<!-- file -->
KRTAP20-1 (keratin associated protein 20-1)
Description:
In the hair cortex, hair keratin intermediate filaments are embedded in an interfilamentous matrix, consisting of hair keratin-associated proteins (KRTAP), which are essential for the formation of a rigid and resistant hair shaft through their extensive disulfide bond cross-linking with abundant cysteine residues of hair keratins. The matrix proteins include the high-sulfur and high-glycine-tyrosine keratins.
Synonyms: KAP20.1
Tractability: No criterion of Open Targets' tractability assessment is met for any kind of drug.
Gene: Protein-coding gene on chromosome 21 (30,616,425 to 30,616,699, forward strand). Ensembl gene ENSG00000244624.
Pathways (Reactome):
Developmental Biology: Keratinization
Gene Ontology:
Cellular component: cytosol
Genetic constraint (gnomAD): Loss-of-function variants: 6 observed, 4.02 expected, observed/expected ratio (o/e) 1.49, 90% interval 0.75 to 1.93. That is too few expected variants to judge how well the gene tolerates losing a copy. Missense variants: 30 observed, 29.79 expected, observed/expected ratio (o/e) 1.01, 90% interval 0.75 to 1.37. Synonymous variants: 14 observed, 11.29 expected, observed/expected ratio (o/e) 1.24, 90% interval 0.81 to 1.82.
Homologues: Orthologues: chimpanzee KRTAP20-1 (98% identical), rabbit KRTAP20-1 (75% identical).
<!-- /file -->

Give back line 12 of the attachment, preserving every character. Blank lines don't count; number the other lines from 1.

Homologues: Orthologues: chimpanzee KRTAP20-1 (98% identical), rabbit KRTAP20-1 (75% identical).